Oct 04, 2010
Critics of President Obama's Afghanistan policy often make the
Vietnam War analogy -- including one who plays a prominent role in
how history views that divisive conflict.
It's been nearly 40 years since Daniel Ellsberg supplied The New York
Times and other news organizations with the Pentagon Papers,
thousands of internal Defense Department documents that detailed how
the U.S. became enmeshed in Vietnam.
Today, Ellsberg sees Vietnam parallels in Obama's approach to
Afghanistan, bolstered by his reading of Bob Woodward's new book, Obama's Wars.
"Change the names and the place names and you've got the Pentagon
Papers of Afghanistan," Ellsberg said of Woodward's book. "It's
"We're hopelessly stalemated, and will remain so."
(Indeed, Woodward reported that Vice President Biden warned Obama not
to get "locked into Vietnam.")
Vietnam still resonates, and do does Ellsberg's story. Filmmakers
Rick Goldsmith and Judith Ehrlich won on an Oscar nomination for
their documentary on Ellsberg, named after the description Henry
Kissinger applied to the former Pentagon analyst: The Most Dangerous
Man In America.
The film's television debut is Tuesday night on the PBS program POV
(Point of View).
The Pentagon Papers detail how the government got sucked into Vietnam
during the presidencies of John Kennedy and Lyndon Johnson.
Ellsberg sees something similar happening with Obama and Afghanistan.
Obama, however, has pledged to start withdrawing troops from
Afghanistan starting in July.
The president has also ended combat operations in Iraq, and plans to
withdraw all U.S. troops from there by December 2011.
Ellsberg is dubious, saying, "I don't think he intends to be without
bases in Iraq or Afghanistan."
In a Rolling Stone interview, Obama said his Afghanistan strategy is
designed to turn over responsibility to the Afghans themselves:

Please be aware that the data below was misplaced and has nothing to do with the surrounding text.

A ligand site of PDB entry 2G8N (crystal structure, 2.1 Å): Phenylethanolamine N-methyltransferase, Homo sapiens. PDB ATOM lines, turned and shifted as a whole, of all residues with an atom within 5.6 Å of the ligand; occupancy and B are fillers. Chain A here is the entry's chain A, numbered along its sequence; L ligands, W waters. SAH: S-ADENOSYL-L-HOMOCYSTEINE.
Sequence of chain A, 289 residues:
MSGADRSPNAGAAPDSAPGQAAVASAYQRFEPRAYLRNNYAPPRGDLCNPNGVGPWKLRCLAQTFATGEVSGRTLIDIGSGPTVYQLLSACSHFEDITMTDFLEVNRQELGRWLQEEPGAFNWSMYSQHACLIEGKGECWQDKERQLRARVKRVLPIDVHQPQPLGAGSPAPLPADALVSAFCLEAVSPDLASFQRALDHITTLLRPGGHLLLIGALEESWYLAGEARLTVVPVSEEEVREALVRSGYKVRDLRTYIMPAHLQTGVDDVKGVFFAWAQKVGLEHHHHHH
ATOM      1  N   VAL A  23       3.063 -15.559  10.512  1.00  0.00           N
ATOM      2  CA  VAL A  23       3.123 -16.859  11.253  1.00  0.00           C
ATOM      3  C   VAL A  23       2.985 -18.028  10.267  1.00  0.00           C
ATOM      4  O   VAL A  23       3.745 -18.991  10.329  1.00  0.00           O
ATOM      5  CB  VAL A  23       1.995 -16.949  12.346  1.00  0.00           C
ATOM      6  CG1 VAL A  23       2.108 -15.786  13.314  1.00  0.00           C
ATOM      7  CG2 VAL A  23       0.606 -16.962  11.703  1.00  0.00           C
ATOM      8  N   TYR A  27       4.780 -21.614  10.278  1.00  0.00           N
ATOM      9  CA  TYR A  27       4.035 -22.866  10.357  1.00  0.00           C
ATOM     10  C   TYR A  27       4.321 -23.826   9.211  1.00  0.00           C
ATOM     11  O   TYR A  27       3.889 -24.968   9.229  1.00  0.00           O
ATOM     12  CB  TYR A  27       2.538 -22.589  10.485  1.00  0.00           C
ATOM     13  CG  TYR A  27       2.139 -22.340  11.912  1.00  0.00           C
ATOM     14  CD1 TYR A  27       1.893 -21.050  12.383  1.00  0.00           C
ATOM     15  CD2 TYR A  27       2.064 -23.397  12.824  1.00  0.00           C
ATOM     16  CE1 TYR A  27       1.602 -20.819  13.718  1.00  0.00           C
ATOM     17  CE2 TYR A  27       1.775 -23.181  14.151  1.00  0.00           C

Nobody wants more than me to be able to bring that war to a close in
a way that makes sure that region is not used as a base for terrorist
attacks against the United States. But what we have to do is see this
process through. Starting July of 2011, we will begin a transition
process, and if the strategy we're engaged in isn't working, we're
going to keep on re-examining it until we make sure that we've got a
strategy that does work.
The Pentagon Papers did more than just change opinions of the Kennedy
and Johnson administrations. They also helped lead to the downfall of
President Richard Nixon.
Incensed at the disclosure of classified documents, Nixon sanctioned
a new White House unit designed to stop news leaks -- The Plumbers.
So began the road to the break-in at the Watergate building.
The Nixon Justice Department also sought to prosecute Ellsberg for
espionage. But a federal judge threw out the case after learning that
Nixon administration men had broken into the office of Ellsberg's
psychiatrist, another major milestone in the Watergate saga.
Ellsberg doesn't think public disclosure of war policy has gotten any
better. He notes that the Obama administration is involved in three
prosecutions of whistle blowers, including a former National Security
Agency official and a former contract linguist for the FBI.
The third case involves Bradley Manning, a Pentagon private accused
of providing classified Afghanistan documents to the controversial
White House and Pentagon officials said the Wikileaks disclosures put
lives at rise. Ellsberg defended Wikileaks, saying the traditional
media has not been as aggressive as it was during the Vietnam era.
"They're essential in an era when you can't count on the media," he said.
Ellsberg wondered if Obama and top aides really believe in their own
policy, or just caved in to the military. They "didn't want to get
called names," Ellsberg said, "and a lot of people are going to die
as a result."
Ellsberg said he hopes Obama and aides see the documentary about his
involvement in Vietnam, and begin to change strategy. Such a move
would "risky" and "difficult," but he also called it essential.
"He has gotten himself into a war that's almost equivalent to the
Vietnam War," Ellsberg said. "I would hope he would consider paying a
personal price and changing course."